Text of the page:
A few weeks back, my four year old daughter Salem was still awake and chattering away in her bedroom, despite being in bed for over an hour.

When I went in to give her a cuddle and ask why she was still awake, she whispered to me, “She’s here.”

“Who’s here?” I asked.

“The girl.”

I pulled away a little and looked at Salem, who was looking intently behind my shoulder. “What girl?”

“The girl in the corner.”

I looked behind me to the corner of Salem’s room, where there was a little bit of shadow, but couldn’t see anything. I looked back at Salem, who smiled at me and said, “She’s gone now.”

To say I was a little freaked out is understating it. It probably didn’t help that I had recently watched The Conjuring, where a family has a not-so-pleasant experience with spirits in their new home.

It’s not the first time that Salem has had “conversations” in her room that we can hear through the monitor. Usually we just put it down to her telling herself stories to fall asleep, but after that recent “the girl” exchange, I’m not so sure.

Seems I’m not alone, either…

The Vision Only Kids Have?

When I shared this story on Facebook, many of my friends left examples of their own kids.

CREEPY! But probably true. Lauren used to wave and laugh at someone in the corner of her room when she was a baby.  She also knew my dead father’s name when she was only 2 years old…also super creepy!

I used to volunteer at a daycare. One of the girls named her boy doll “Mushu” – which is kind of an odd, Asian name, right? So her mom asked her why she named him so, and the girl said “He told me.”

My son also had “a friend” growing up. He talked about him often and one night while checking on him before bed I saw him in the corner of the room watching over him. We even had to have a chair at the dinner table for him.

The overarching connection between each example is that they all refer to children, and not adults.

In addition to those, another friend suggested the reason for this.

Some children are more sensitive than others. Spirits know when people can see them and are drawn to those people.

Which made me wonder if the innocence of young children allow spirits to be seen as physical beings, and we lose that as we grow into adults and see life in a different way?

The Time I Saw a UFO

I think I believe in ghosts, or whatever spirits are, or the friends that my daughter and the kids in the examples above talk to. I’m not 100% sure, but there’s too much to discard completely.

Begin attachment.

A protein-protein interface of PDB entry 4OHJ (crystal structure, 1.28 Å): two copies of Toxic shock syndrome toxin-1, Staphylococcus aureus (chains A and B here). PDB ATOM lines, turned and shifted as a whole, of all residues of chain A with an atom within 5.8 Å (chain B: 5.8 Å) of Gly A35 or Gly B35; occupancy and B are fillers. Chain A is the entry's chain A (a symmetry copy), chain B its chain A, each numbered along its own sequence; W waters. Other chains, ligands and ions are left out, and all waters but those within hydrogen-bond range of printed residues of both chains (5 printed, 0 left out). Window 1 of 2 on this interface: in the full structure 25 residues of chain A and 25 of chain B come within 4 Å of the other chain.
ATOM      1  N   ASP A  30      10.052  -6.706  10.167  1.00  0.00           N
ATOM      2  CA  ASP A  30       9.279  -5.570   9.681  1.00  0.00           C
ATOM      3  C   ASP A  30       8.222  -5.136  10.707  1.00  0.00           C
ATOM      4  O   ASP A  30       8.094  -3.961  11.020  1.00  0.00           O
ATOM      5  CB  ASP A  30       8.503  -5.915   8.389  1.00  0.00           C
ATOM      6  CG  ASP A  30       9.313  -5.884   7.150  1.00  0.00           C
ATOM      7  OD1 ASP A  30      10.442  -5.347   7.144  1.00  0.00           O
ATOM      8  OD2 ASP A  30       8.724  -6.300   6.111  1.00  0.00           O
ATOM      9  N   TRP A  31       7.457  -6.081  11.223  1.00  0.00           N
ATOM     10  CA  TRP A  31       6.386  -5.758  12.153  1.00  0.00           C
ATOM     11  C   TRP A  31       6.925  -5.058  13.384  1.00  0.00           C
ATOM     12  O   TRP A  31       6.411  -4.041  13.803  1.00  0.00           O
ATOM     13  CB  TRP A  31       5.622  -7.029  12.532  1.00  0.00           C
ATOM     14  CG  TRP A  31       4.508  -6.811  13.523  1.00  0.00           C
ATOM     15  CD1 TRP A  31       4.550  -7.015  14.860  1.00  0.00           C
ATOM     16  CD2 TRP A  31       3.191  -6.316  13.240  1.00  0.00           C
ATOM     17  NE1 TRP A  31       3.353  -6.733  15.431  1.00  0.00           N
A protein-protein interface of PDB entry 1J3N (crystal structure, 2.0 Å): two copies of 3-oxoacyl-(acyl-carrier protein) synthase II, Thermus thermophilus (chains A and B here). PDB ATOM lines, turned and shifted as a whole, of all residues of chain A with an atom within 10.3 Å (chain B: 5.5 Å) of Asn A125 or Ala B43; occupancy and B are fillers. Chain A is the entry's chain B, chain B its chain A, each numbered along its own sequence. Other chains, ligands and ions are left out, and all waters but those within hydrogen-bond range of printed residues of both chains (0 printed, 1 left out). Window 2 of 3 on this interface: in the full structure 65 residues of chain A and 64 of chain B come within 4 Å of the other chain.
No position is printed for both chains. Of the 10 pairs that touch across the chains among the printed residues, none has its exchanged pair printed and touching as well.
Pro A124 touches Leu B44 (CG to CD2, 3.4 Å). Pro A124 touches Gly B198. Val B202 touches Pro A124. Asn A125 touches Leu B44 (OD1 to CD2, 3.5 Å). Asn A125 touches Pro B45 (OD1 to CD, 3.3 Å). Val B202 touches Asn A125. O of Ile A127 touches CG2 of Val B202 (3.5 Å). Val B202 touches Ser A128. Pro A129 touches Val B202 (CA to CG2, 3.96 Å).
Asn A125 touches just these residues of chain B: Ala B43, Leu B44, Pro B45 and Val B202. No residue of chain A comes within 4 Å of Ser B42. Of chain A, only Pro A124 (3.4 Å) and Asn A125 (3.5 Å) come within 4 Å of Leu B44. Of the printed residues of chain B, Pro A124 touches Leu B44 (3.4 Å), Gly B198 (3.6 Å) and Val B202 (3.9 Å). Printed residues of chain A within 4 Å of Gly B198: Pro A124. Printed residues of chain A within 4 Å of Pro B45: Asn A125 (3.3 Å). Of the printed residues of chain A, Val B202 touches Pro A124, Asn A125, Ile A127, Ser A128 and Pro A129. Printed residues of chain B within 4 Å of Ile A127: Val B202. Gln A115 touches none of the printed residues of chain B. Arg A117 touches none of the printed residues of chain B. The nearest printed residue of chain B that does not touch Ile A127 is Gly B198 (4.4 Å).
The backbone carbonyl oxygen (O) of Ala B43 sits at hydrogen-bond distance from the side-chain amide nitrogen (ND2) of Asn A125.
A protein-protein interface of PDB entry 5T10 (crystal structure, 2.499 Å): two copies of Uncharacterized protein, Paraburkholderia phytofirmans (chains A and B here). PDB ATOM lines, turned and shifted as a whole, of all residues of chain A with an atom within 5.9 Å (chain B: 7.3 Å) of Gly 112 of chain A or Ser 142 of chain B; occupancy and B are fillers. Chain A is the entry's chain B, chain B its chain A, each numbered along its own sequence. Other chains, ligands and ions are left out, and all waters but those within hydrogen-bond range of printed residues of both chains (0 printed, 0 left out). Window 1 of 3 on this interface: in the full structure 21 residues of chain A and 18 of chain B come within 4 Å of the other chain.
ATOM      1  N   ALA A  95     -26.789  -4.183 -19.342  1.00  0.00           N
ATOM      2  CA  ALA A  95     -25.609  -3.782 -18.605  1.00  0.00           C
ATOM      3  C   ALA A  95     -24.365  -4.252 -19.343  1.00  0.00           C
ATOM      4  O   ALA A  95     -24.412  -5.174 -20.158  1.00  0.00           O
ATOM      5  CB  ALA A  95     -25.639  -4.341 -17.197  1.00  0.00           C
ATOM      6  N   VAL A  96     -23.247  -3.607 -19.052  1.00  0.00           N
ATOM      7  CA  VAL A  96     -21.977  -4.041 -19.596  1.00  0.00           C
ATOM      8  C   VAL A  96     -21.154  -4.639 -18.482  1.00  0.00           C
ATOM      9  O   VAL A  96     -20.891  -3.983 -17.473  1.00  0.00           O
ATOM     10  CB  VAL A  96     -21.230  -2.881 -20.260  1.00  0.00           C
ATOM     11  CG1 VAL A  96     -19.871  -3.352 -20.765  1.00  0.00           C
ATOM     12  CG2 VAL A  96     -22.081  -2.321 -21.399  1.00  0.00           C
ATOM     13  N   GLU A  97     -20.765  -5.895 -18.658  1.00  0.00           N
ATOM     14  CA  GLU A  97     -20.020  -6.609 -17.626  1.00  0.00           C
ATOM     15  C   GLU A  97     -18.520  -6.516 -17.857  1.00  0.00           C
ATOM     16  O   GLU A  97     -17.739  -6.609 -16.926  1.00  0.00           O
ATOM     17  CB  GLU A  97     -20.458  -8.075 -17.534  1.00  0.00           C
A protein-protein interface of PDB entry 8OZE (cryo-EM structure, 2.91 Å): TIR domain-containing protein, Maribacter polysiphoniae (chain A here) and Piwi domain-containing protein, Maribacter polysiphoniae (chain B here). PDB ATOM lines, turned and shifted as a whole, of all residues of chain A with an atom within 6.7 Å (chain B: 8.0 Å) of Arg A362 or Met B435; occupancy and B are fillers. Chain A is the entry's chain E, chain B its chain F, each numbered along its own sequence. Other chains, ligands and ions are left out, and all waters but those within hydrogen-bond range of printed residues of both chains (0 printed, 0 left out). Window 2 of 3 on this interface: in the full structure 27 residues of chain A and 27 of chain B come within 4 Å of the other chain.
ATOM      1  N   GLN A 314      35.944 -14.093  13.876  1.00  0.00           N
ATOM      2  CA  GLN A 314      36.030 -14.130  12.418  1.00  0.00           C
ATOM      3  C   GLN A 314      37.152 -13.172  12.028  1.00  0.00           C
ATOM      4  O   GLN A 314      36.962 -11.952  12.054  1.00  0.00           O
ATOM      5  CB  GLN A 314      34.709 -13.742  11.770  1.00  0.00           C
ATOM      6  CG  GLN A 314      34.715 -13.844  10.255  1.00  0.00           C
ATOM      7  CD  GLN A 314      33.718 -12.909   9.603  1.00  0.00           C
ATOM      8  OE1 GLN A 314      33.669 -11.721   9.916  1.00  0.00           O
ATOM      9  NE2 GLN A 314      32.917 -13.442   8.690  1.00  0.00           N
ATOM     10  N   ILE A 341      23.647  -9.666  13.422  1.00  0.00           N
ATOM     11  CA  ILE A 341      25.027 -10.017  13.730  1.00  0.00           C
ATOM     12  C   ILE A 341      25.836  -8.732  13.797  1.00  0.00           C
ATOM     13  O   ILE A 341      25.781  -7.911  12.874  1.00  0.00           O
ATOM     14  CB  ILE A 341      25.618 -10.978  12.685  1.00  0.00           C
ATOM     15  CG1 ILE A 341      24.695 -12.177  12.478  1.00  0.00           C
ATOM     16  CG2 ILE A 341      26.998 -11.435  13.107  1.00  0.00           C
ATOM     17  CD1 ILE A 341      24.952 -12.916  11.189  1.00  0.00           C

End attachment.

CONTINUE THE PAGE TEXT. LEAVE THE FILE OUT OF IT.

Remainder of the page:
Do all kids simply have imaginary conversations, or are there spirits of kids that died early that roam the earth looking for friends to keep them company?

Do all kids find a storytelling gift early, and it’s only when they go to school and are taught that it’s “bad” to use your imagination that they lose the will to converse with someone that isn’t there?

Are our beliefs and imagination shaped by adults that don't remember their own childhood?Click To Tweet

The reason I’m not sold on the belief that ghosts don’t exist is that many people claim that there’s no such thing as UFO’s – and yet I clearly saw one when I was a teenager in Scotland.

My sister and I were coming home from a movie, and something caught my eye. I looked up, and there was a light traveling at crazy speed, in three different directions in about the same amount of seconds.

The light stopped, hovered, rose, and then dropped. Then it scuttled one way, then another. It took one final swoop, for about five seconds, then shot up into the air beyond the clouds.

I looked at my sister, who was nine at the time, and she said that was the coolest thing she’s ever seen. To this day, I believe we both saw a UFO.

So if I saw something that so many adults say doesn’t exist, doesn’t it stand to reason our kids see things we say don’t exist?

The Things We Wish We Saw

I don’t know.

I do know that I’m extremely jealous of my little girl, if she has a ghost for a friend. How cool would that be? As long as it’s like Casper and not Chucky…

While I don’t recall our son Ewan having the same experience, my wife recalls him also having conversations, but the cats we used to have kept the ghosts at bay (seemingly cats are very good at this kind of thing, as shared by others on that same Facebook thread).

As an adult, it’d be nice to have something whimsical, or imaginary, but that’s also real to believe in.

The world is a cruel, cold place at times. It’d be nice to be able to see old friends no longer here, or loved ones long since passed.

But perhaps the realities of the world have made it too late for us to go back to that.

It reminds me of the scene in the Christmas movie, The Polar Express. The main character, a little boy who refound his belief in Santa Claus after an adventure to the North Pole, is given one of the bells from Santa’s sleigh.

On Christmas Day, only the boy and his little sister can hear the chime when they shake the bell. His parents can’t. As the voiceover of the boy-now-an-adult shares, even his sister lost the ability to hear the bell as she got older.

Not him, though – because he’d seen with his own eyes, and he believed.

Perhaps we’ve lost the ability to see beyond our eyes, and believe that which we no longer do. If so, that’s a shame.

Then again, we could always let our kids show us the way again…

original: Pure Blogging

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